ALLEGANY, NY – Two teams from Allegany-Limestone Central School won the regional Odyssey of the Mind competition Saturday and will attend the state tournament in Binghamton on Saturday.

Odyssey of the Mind is a creative problem-solving program for students from kindergarten through college. Students work together at length to solve a predefined long-term problem and present their solution at a competition. The competition usually includes a skit in which students build props and sets out of sometimes-predetermined (or heavily suggested) materials.

“It’s a sporting event that harnesses creativity; more districts should get involved,” said Jean Oliverio, Odyssey of the Mind Region 19 director. The region includes 22 districts in Cattaraugus and Allegany counties.

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Oliverio hopes that the main takeaway for contestants is the ability to solve problems.

In addition to working on a predefined long-term problem, students must participate in a spontaneous portion of the competition by generating solutions to a problem they have not seen before the day of competition -- usually a word problem or a physical challenge. Either involves creative elements, such as coming up with a sentence full of alliteration or building a load-bearing tower out of marshmallows and uncooked spaghetti.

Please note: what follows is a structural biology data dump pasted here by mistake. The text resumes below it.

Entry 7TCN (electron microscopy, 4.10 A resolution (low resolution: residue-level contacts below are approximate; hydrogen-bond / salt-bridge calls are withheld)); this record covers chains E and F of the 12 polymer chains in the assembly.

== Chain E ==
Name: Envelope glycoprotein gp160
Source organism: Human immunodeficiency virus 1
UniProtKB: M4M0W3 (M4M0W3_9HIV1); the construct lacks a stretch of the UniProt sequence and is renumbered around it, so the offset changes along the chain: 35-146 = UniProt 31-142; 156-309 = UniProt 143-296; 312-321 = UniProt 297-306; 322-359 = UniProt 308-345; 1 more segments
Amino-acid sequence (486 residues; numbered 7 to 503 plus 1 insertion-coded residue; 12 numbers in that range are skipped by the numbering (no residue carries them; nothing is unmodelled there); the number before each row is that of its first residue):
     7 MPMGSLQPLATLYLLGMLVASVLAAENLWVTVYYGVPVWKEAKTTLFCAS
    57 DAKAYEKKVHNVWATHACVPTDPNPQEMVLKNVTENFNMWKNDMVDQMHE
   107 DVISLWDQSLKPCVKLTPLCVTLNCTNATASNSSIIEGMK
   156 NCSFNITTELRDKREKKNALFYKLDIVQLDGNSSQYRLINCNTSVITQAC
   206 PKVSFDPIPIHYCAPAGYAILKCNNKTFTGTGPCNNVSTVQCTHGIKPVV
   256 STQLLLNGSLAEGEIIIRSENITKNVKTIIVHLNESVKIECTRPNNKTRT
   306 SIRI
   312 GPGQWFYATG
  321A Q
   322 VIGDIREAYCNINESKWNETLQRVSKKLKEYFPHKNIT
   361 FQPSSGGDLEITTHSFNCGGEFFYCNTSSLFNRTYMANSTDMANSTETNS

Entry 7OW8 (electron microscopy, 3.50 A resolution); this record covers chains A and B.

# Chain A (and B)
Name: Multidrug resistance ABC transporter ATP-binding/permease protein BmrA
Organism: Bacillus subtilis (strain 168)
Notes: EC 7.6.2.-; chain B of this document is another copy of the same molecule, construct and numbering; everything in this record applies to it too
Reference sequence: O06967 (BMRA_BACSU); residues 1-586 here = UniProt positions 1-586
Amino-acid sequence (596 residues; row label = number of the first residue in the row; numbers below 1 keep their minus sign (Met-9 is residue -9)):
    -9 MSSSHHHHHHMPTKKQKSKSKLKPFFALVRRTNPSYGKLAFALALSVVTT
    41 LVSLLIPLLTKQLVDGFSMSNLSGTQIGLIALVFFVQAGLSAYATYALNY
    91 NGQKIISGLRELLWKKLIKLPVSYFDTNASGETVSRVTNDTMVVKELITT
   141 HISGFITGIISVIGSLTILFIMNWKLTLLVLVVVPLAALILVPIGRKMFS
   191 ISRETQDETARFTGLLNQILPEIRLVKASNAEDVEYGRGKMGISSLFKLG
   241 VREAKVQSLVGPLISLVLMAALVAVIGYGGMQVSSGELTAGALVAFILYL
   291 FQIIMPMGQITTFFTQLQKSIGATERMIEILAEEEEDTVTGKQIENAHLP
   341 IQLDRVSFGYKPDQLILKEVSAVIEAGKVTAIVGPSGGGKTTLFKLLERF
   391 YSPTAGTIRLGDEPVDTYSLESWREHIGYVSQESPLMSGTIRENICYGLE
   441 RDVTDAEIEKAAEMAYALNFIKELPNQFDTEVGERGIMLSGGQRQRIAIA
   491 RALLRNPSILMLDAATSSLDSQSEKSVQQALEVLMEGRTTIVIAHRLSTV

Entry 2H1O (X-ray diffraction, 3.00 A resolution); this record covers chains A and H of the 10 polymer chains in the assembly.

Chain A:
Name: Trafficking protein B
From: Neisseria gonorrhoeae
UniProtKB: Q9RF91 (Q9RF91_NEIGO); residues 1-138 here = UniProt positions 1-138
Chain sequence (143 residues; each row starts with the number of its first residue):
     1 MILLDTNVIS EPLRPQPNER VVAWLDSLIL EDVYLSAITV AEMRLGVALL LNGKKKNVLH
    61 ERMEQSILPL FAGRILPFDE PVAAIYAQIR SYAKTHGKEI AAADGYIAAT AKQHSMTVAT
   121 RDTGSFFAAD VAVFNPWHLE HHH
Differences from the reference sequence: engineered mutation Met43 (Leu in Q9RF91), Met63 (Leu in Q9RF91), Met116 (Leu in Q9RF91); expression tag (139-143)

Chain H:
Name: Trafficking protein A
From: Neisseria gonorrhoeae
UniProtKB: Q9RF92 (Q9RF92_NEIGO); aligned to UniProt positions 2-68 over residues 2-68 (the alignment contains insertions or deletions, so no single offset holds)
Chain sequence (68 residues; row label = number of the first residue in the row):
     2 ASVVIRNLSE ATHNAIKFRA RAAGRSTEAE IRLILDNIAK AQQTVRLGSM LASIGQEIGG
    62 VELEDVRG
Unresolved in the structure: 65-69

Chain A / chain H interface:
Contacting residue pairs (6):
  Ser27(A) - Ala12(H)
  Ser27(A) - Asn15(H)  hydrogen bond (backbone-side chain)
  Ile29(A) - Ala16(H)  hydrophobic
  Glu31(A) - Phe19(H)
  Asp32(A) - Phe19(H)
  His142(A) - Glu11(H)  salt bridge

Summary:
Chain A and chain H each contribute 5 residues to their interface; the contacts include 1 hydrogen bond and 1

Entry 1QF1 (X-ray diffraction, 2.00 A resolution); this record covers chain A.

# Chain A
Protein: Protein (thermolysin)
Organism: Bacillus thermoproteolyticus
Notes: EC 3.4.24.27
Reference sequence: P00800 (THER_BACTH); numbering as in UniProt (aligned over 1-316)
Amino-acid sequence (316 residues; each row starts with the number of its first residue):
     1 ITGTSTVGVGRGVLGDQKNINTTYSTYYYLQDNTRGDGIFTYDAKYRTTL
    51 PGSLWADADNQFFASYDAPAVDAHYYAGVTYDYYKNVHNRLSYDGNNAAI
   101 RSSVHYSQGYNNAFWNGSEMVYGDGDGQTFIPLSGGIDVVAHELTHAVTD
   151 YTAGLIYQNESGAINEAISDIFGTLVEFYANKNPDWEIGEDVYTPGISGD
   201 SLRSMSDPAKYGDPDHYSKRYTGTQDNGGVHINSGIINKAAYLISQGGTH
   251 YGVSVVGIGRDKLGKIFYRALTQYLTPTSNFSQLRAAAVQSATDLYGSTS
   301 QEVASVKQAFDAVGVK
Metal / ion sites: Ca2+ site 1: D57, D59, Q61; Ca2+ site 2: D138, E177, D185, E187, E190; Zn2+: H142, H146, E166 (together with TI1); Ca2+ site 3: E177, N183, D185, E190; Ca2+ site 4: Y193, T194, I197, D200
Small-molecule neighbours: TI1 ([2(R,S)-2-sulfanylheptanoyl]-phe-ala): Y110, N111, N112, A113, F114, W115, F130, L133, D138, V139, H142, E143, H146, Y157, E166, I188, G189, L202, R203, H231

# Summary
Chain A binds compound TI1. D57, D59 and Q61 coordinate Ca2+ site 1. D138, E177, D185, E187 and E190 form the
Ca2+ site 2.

Allegany-Limestone has only hosted this event a “handful of times” according to Kiki Youngs, coach of the Problem 5 high school team that won first place during Saturday’s competition. The team included 10th graders Ron Jakubczyk, Lilly Weiss, Maura Vosler, Kim Nevin, Jordanne Youngs and Allyson Youngs and 12th grader Erica Volz.

Youngs won an “Omer” award (Omer is the raccoon mascot for the competition) for best coach. The second Allegany team attending the state completion was a Division II (middle school) team which took second place, but also received a random “lottery slot” that allows them to move forward.

Al Bernstein, Cattaraugus County Clerk, and his wife Paula are among those who volunteer as judges for the regional tournament. In a previous interview, he explained why he volunteered his time judging this competition:

“I enjoy watching the kids express their creativity,” Bernstein said. “It’s nice to see young people taking an interest in live performances.”

Another judge, Matt Tyssee, an education major at St. Bonaventure University, commented, “These problems are so bizarre. The kids challenge themselves creatively, and it’s interesting to see. The arts are underplayed, and it’s nice to see it in an academic setting.”

Penny Owen, the Odyssey of the Mind director for Allegany-Limestone Central School, described this competition as “a creative outlet for anybody, whether it’s artistic, musical, acting or intelligence.”

“It encompasses more students, not always the types you see at the basketball game," Owen said. "The bonding between teammates, the way they support each other and other teams is absolutely amazing.”

Sue Pircio, an Allegany-Limestone teacher, has served as the New York State director for Odyssey of the Mind, for two and a half years. She started as a coach her first year teaching at Allegany, then became a coordinator, a judge at the state competition, a judge at the world competition and the Odyssey of the Mind director for Allegany-Limestone Central School.

“This is an awesome program,” Pircio said, “It fosters creativity, teamwork, commitment, all things that are important later in life.”

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